Legislation is rarely internally inconsistent. What is to happen if the burden is created by one Act, but the inconsistency by another Act that does not create a burden at all? I fear that I shall be told by the Minister that, of course, the Government will not use this procedure other than to strike down bad regulation, or regulation in need of reform where inconsistencies and anomalies are found. However, I have to say that that is not an acceptable answer for it is circular in its nature.

Paragraph (d) of Clause 1(1) has every appearance of being a provision that has been added to this clause, not because that is where it belongs but because that is the least inconvenient place to put it. So it seems that, yet again, if we are to have any sort of threshold test for the exercise of this wide-ranging ministerial power, we are to be driven back upon the elephant test. Indeed, I must express my concern that the power contained in the Bill is too widely drawn and too ill defined to provide adequate safeguards against abuse.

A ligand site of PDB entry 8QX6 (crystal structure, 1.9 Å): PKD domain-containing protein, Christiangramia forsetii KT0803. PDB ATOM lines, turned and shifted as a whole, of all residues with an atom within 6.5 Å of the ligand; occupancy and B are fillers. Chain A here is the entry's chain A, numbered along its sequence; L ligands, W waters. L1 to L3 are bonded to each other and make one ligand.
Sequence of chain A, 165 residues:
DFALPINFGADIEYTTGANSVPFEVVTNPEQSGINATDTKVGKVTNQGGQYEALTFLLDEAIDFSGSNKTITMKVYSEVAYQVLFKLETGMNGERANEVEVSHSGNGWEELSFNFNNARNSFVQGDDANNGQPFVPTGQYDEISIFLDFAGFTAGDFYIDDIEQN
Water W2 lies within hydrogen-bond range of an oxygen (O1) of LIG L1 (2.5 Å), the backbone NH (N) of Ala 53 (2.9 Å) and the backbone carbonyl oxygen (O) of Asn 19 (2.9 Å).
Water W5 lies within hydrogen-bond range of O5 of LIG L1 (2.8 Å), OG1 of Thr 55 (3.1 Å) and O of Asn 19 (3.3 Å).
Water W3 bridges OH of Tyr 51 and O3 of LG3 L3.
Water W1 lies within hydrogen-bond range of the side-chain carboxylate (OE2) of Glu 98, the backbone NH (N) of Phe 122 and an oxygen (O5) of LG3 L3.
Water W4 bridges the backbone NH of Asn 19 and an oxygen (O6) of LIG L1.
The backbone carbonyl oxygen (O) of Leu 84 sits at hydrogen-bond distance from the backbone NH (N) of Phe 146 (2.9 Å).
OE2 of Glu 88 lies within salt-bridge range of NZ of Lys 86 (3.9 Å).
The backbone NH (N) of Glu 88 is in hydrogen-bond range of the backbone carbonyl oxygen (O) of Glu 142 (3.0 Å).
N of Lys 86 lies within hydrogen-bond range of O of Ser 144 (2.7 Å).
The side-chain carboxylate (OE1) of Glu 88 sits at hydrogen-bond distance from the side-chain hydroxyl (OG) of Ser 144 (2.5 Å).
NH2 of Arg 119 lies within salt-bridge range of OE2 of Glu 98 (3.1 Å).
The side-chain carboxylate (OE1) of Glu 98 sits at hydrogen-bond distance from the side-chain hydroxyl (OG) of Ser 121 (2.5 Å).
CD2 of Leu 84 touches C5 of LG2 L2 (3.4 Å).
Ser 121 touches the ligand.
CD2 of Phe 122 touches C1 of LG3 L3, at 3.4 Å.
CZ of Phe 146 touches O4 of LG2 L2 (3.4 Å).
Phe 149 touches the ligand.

4 p.m.

Lord Campbell of Alloway: My Lords, I support this amendment. I apologise to the Ministers on the Front Bench opposite because I promised both of them that I would not speak at all. Indeed, there did not seem much object in doing so. I was unaware that my noble friend Lord Goschen was going to table this amendment. I shall take very little time in what I have to say.

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We are talking about a sort of indefinable catch-all phrase that really enhances the unprecedented powers of the executive. It is wholly without any form of judicial control. For the reasons that have bored your Lordships in the past, I am bound to support the amendment. If my noble friend divides the House, I shall support him in the Lobby.